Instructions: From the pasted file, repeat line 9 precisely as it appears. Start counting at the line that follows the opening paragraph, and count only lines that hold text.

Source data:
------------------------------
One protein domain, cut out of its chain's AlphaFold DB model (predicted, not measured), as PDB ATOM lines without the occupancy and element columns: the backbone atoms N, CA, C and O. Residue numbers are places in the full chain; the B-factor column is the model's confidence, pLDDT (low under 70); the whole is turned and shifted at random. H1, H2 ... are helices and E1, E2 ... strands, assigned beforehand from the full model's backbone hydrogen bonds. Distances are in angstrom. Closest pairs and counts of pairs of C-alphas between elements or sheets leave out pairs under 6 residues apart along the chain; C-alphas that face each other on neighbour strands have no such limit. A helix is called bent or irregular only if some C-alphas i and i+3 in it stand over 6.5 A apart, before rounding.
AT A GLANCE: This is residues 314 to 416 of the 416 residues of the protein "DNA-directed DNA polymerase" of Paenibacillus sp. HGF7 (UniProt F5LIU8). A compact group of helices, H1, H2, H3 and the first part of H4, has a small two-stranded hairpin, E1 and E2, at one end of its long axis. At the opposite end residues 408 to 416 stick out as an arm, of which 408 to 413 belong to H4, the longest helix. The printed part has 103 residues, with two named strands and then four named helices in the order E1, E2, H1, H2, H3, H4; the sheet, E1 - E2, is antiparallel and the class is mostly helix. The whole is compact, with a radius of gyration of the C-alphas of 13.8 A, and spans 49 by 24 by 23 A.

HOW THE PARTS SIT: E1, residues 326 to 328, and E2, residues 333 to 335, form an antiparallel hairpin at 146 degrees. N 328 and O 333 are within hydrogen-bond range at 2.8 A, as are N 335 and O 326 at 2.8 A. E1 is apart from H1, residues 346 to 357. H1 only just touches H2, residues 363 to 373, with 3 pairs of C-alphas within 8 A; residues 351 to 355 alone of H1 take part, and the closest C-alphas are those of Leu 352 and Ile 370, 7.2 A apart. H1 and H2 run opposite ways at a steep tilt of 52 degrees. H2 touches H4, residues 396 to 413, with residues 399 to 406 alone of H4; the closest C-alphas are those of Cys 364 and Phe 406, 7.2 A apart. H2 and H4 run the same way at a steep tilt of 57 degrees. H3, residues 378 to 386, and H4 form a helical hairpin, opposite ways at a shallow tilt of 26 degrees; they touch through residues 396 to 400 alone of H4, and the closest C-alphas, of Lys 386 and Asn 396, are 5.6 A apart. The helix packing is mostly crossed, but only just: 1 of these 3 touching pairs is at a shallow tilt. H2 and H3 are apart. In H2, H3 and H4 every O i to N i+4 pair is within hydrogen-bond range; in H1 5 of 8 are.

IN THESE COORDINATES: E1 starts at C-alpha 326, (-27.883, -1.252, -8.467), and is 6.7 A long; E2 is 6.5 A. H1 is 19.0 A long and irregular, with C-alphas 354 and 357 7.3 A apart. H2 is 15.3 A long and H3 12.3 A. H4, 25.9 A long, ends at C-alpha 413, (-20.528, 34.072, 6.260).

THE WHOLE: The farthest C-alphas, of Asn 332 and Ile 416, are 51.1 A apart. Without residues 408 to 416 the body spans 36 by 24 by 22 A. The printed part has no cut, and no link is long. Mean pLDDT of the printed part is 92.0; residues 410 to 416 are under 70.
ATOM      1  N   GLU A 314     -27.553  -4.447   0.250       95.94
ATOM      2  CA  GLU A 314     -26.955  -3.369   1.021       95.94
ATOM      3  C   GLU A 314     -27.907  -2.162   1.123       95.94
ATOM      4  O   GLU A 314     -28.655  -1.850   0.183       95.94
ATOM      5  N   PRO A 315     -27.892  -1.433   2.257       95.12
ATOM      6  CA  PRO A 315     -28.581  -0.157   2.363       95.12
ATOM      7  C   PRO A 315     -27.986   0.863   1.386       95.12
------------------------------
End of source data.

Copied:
ATOM      5  N   PRO A 315     -27.892  -1.433   2.257       95.12